Books are unthinking and unread
You thrust, I no longer erupt
Against the statue of St Yrene

Elegantly trashed St Yrene
Her attackers were just a kink
In the shining hot straight wire
That calls itself the azure sail
Wrapping our world like a flat shell
Where the next eclipse is distilled
From a silent harmony of head
We must never deny
Our baptised brotherhood of St Yrene’s




Molten Trash…Reprise

Social Worker’s Report on Child G, August 1980.

Child G arrived at the Residential Home in April 1979 after his parents were killed in a car accident. Initial signs of psychological trauma were standard; G displayed harsh, withdrawn behaviour, mainly verbal, but with a few isolated incidents of physical violence.

The last of these was a knife attack on one of the staff members, after which G was restrained and transferred to the secure division half a mile from the Home. Interviews with the staff and children indicated that G had never expressed any interest in knives or made threatening references to using a bladed weapon.

Child G appears intelligent and cooperative, but does not recognise the criminal nature of his action. He claimed to have no memory of the events, except for one counselling session where he claimed that this was ‘a natural conclusion to a vulgar and dismal episode’.

As part of the inquiry, teachers were interviewed from G’s School and all of them described him as a normal boy with no history of aggressive behaviour. However, one of them recalled a classroom exercise when the children had been asked to role-play characters from history.

G said he had been watching a television programme called ‘I. Claudius’ (note: this is an adaptation of a well-known book and includes graphic scenes of sex and violence, not suitable for viewing by children) and he wanted to play a Roman Gladiator. The small group of children created and performed a 3-minutes scenario, at the end of which the gladiator (Child G) informed the slave he was about to kill that ‘your life has just been a long and dismal episode which needs to be forgotten’.

This curious remark was noted by the teachers; some of them tried to locate the original source, since it was obviously a quote from somewhere, but nobody was able to identify it.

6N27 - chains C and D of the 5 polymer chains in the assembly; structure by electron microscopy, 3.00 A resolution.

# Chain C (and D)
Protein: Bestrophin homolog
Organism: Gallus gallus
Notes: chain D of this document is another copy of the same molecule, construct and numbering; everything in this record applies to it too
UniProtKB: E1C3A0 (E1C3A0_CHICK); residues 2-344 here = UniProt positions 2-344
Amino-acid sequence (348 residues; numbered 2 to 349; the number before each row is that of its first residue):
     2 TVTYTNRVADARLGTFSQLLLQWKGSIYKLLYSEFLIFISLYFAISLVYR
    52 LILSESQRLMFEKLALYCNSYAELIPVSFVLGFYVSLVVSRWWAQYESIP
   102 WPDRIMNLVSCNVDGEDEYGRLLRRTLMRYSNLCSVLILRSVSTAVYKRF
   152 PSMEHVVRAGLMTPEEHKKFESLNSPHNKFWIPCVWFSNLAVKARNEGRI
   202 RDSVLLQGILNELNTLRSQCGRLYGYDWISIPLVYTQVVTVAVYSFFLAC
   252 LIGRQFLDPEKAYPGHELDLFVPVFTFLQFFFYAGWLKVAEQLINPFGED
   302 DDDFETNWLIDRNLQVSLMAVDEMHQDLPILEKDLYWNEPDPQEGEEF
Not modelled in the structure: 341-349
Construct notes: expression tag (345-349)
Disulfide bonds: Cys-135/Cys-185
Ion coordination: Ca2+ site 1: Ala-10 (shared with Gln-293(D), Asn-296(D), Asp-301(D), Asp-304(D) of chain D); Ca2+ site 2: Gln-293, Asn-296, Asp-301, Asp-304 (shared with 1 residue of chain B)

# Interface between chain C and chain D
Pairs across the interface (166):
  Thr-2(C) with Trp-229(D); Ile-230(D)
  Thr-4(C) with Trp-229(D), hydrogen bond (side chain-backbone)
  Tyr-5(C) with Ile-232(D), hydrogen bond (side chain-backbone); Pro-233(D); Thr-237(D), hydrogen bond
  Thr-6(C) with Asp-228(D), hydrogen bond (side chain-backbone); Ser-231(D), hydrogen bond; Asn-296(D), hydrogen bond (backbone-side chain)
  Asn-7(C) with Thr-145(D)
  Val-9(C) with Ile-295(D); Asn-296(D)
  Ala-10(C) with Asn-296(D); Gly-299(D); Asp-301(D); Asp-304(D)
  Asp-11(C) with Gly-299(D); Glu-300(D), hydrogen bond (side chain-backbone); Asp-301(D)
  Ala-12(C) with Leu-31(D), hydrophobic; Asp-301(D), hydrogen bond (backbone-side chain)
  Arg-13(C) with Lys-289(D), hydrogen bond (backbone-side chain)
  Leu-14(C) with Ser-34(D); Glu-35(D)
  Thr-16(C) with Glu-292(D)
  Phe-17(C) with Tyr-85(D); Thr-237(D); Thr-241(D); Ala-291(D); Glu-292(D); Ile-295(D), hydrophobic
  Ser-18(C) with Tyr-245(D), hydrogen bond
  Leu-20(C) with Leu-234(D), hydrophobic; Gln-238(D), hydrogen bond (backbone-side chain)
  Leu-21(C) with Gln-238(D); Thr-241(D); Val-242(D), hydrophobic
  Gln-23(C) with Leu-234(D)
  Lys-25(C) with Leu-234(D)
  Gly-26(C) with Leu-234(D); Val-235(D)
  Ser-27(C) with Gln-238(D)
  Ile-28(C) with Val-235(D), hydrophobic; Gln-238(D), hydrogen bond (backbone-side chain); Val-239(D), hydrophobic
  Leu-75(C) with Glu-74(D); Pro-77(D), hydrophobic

The residents in the children’s home have a small locker in which to keep their belongings. A search of Child G’s locker showed nothing unusual, apart from an exercise book full of random drawings and diagrams. Nothing in this book relates to any kind of violent conflict; however, one section seems to indicate a type of religious paranoia, and a transcript of this is attached below. 

“The Brotherhood of the Living Stones (p.9-11)

“We are not meant to understand the song of the Stones, we are not meant to hear their words. The Stones have waited forever to learn how to speak and will wait forever before the wise ones come to understand and revere them.

For there are invisible grains of wickedness that lurk inside the blood of man. The grains are dormant; when they are exposed to sin, they become alert, they drink the rays of the moon, they corrupt the fibres of the living man and damage the pathway of desire.

Pure and virtuous man will grow straight and tall, clean and white; but sinful man has been tarnished and in his blood will be a family of the evil grains. Scientists have detected these grains, which they call bacteria or viruses; but we know that they have an essence, a fundamental nature of cruelty and wickedness and corruption. They cannot be killed, but by abiding by the tenets of the Lord and the Stones, they can be starved and weakened. When a man surrenders to selfish pleasure and vice, he feeds the grains of evil so they can flourish.